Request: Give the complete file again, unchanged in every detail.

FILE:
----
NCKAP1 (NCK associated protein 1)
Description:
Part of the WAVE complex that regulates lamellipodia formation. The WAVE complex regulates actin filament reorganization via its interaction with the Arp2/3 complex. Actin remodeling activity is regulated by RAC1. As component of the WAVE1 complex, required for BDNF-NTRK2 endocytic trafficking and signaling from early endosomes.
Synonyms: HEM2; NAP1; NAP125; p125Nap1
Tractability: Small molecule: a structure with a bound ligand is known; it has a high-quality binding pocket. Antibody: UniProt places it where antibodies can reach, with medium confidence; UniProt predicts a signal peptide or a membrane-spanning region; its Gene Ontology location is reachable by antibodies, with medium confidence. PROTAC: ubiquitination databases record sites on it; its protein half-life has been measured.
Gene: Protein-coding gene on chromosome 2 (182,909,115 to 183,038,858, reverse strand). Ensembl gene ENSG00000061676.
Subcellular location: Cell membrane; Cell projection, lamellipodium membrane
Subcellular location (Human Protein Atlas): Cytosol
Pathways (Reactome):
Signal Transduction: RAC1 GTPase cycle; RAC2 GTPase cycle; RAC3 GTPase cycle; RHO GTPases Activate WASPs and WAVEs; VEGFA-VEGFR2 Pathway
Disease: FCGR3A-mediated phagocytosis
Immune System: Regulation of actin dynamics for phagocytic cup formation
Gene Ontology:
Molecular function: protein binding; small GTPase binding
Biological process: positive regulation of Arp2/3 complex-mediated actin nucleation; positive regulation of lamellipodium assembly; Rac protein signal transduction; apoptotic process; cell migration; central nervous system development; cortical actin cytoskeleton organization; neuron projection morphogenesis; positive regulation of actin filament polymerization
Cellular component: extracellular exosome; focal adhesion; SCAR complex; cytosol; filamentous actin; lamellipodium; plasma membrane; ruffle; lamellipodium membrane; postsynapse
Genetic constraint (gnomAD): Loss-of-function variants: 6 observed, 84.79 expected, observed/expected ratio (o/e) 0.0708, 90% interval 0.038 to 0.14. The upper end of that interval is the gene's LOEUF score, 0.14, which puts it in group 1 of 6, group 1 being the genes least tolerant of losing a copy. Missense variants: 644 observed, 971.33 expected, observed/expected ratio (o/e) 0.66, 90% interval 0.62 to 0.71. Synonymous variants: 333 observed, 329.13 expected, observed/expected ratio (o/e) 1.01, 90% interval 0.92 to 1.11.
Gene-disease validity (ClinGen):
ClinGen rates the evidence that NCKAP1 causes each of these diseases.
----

NCKAP1 (NCK associated protein 1)
Description:
Part of the WAVE complex that regulates lamellipodia formation. The WAVE complex regulates actin filament reorganization via its interaction with the Arp2/3 complex. Actin remodeling activity is regulated by RAC1. As component of the WAVE1 complex, required for BDNF-NTRK2 endocytic trafficking and signaling from early endosomes.
Synonyms: HEM2; NAP1; NAP125; p125Nap1
Tractability: Small molecule: a structure with a bound ligand is known; it has a high-quality binding pocket. Antibody: UniProt places it where antibodies can reach, with medium confidence; UniProt predicts a signal peptide or a membrane-spanning region; its Gene Ontology location is reachable by antibodies, with medium confidence. PROTAC: ubiquitination databases record sites on it; its protein half-life has been measured.
Gene: Protein-coding gene on chromosome 2 (182,909,115 to 183,038,858, reverse strand). Ensembl gene ENSG00000061676.
Subcellular location: Cell membrane; Cell projection, lamellipodium membrane
Subcellular location (Human Protein Atlas): Cytosol
Pathways (Reactome):
Signal Transduction: RAC1 GTPase cycle; RAC2 GTPase cycle; RAC3 GTPase cycle; RHO GTPases Activate WASPs and WAVEs; VEGFA-VEGFR2 Pathway
Disease: FCGR3A-mediated phagocytosis
Immune System: Regulation of actin dynamics for phagocytic cup formation
Gene Ontology:
Molecular function: protein binding; small GTPase binding
Biological process: positive regulation of Arp2/3 complex-mediated actin nucleation; positive regulation of lamellipodium assembly; Rac protein signal transduction; apoptotic process; cell migration; central nervous system development; cortical actin cytoskeleton organization; neuron projection morphogenesis; positive regulation of actin filament polymerization
Cellular component: extracellular exosome; focal adhesion; SCAR complex; cytosol; filamentous actin; lamellipodium; plasma membrane; ruffle; lamellipodium membrane; postsynapse
Genetic constraint (gnomAD): Loss-of-function variants: 6 observed, 84.79 expected, observed/expected ratio (o/e) 0.0708, 90% interval 0.038 to 0.14. The upper end of that interval is the gene's LOEUF score, 0.14, which puts it in group 1 of 6, group 1 being the genes least tolerant of losing a copy. Missense variants: 644 observed, 971.33 expected, observed/expected ratio (o/e) 0.66, 90% interval 0.62 to 0.71. Synonymous variants: 333 observed, 329.13 expected, observed/expected ratio (o/e) 1.01, 90% interval 0.92 to 1.11.
Gene-disease validity (ClinGen):
ClinGen rates the evidence that NCKAP1 causes each of these diseases.